Blood, lust, ro­mance: a rare page-turner goes on sale

Weekend Argus (Saturday Edition) - - AUCTIONS - TOM PECK

WITH a print run of just one, the Rochefou­cauld Grail is un­likely to top the fes­tive best­seller list, but should any­one be lucky enough to un­wrap the 14th-cen­tury man­u­script on Christ­mas morn­ing, it will prob­a­bly raise a big­ger smile than even the mem­oirs of co­me­dian Michael McIn­tyre.

When the me­dieval man­u­script goes on sale at Sotheby’s on Tues­day next week, the auc­tion­eers hope it will fetch up to £2 mil­lion (R22m).

The three-vol­ume work, with 107 il­lu­mi­nated il­lus­tra­tions, was pro­duced in the early 14th cen­tury, prob­a­bly for Guy VII, Baron de Rochefou­cauld, head of one of the lead­ing aris­to­cratic fam­i­lies of me­dieval France.

It is an en­cy­clo­pe­dia of Arthurian leg­end, a very early copy of a work com­mis­sioned a few decades ear­lier, that brought to­gether all the ex­ist­ing tales of King Arthur’s court.

From those penned by the French poet Chré­tien de Troyes in the 12th cen­tury to Ge­of­frey of Mon­mouth and oth­ers that ex­isted purely in oral form, all are col­lected here. In the seven cen­turies since its com­pi­la­tion, virtu- ally noth­ing has been added to the saga that the vol­umes do not fea­ture.

It is from here that Thomas Mal­lory com­piled Le Morte

The three-vol­ume work, with 107

d’Arthur in the 15th cen­tury, trans­lat­ing the works into English be­fore they be­came among the first books to be printed on Wil­liam Cax­ton’s press in 1485.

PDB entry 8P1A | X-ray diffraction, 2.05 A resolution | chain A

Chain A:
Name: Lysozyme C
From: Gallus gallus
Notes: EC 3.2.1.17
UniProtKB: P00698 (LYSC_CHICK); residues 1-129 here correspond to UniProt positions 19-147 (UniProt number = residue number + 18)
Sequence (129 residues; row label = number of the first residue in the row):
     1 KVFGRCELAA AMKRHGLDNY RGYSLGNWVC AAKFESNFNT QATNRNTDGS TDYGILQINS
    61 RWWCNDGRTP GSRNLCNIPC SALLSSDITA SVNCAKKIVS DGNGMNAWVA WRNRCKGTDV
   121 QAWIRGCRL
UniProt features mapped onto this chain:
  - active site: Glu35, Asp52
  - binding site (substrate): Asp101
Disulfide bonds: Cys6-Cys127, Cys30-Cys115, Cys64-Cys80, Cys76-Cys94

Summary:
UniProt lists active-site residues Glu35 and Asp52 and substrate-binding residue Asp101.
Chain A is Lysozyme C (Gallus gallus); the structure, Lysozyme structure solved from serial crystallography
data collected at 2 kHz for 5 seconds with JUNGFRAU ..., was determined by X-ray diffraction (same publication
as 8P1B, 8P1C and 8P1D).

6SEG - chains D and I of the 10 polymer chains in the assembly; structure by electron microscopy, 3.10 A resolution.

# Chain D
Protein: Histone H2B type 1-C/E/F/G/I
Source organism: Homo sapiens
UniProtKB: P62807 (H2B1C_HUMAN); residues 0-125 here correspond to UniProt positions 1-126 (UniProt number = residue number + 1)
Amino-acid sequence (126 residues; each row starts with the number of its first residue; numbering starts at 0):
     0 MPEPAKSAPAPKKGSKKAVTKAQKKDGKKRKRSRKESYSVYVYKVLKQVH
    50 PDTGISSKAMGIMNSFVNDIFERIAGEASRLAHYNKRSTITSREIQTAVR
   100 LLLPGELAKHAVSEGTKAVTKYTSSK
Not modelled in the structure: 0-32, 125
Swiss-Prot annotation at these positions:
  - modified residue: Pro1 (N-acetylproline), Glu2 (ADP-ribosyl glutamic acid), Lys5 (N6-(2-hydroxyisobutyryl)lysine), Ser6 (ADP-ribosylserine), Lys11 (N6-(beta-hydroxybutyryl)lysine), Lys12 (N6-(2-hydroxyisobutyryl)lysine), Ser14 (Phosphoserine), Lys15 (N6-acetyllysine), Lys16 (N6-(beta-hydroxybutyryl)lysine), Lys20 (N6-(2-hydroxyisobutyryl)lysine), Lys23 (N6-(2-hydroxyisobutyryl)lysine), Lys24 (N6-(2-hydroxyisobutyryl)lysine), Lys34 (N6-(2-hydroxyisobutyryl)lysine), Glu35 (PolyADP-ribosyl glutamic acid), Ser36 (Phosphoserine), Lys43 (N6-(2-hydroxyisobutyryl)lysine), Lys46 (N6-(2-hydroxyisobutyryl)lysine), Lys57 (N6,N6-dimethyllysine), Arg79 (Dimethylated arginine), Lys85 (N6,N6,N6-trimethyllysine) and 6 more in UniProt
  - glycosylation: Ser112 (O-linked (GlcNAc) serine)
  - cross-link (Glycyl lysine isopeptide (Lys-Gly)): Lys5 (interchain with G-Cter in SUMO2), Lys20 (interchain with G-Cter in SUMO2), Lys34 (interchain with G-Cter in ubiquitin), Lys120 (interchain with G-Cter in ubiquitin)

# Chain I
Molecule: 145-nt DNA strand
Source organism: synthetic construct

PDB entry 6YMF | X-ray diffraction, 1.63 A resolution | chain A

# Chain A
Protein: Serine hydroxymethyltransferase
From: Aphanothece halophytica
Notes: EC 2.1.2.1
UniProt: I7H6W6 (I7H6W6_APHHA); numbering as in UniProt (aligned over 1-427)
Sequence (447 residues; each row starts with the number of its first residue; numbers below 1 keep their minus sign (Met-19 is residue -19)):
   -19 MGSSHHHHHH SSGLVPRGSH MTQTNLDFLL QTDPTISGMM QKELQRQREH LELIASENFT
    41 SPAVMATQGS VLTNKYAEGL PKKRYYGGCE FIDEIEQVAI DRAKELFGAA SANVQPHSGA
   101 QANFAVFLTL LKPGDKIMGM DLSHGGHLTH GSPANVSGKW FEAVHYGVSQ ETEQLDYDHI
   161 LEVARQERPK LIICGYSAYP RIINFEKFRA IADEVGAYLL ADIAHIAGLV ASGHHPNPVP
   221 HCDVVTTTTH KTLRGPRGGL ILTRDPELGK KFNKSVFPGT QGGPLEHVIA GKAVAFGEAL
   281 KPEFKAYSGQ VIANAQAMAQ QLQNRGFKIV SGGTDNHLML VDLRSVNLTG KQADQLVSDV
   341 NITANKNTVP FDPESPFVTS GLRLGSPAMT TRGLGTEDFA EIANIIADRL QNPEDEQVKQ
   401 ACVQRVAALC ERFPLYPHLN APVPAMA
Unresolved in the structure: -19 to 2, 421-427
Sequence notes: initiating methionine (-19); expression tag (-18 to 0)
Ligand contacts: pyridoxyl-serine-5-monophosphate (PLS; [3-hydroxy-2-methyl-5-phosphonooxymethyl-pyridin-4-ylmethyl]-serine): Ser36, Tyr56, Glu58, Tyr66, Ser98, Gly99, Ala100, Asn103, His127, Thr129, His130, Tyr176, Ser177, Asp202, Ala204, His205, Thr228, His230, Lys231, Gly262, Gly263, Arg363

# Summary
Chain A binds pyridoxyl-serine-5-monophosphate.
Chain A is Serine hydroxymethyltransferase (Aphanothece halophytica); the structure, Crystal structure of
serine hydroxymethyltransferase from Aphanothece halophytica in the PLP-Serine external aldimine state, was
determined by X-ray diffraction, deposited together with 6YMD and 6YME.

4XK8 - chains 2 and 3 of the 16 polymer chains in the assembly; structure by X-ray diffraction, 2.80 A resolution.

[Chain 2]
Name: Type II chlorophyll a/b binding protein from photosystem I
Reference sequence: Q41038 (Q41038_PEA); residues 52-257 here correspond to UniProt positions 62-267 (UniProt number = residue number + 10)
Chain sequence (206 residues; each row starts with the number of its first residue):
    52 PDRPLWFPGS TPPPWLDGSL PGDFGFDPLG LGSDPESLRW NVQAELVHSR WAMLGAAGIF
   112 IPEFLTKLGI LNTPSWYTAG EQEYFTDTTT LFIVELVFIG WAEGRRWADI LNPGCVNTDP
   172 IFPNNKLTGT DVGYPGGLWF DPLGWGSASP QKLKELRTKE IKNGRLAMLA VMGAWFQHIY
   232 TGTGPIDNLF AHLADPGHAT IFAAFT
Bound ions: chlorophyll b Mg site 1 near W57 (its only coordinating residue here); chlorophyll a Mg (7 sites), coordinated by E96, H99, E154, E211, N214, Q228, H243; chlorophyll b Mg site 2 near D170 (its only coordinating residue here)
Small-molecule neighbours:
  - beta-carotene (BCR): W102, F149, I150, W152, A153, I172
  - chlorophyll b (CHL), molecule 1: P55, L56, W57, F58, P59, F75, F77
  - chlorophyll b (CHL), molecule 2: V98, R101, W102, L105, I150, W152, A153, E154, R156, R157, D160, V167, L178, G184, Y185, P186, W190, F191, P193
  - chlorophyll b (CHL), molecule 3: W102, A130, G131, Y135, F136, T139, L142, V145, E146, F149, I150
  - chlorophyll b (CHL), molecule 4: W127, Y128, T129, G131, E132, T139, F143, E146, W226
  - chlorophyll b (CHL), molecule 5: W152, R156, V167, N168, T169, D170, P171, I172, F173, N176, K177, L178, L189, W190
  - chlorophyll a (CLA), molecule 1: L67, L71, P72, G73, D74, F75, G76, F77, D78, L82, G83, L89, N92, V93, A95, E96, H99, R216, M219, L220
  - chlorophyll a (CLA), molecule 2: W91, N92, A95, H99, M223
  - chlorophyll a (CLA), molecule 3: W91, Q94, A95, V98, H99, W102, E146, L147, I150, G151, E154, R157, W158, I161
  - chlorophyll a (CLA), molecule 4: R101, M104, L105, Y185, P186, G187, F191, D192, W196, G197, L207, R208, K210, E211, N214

The tales and their il­lus­tra­tions are, un­usu­ally, al­most e n t i r e l y s e c u l a r, s h o wi n g friend­ship and love as well as lust, treach­ery and sin.

Sir Lancelot’s tragic in­fatua t i o n w i t h A r t h u r ’s w i f e, Guin­e­vere, and the tales of the wizard Mer­lin are sagas that have in­spired hun­dreds of au­thors and artists, not least Al­fred, Lord Ten­nyson and Monty Python.

With­out the Rochefou­cauld Grail, there would have been no Lady of Shalott, or “Knights who say Ni”.

Dr Ti­mothy Bolton, the spe­cial­ist in charge of the sale at Sotheby’s, said: “This is a copy of the book that put King Arthur on the map.

“Few copies were made a n d eve n f e we r s u r v ive. (There are) scenes of jousts, tour na­ments and bat­tles, noble ad­ven­tures and dar­ing tests of strength and courage.

“The scenes of­ten have a ri­otous en­ergy, and stretch be­yond the bound­aries of the pic­ture frames, with lofty tow­ers pok­ing through the bor­ders at the top and fig­ures tum­bling out of page as they scram­ble to es­cape their en­e­mies.”

The vol­umes ap­peared on the mar­ket in the early 18th cen­tury and passed to Sir Thomas Phillipps in 1872. Since then they have changed hands only twice. – The In­de­pen­dent

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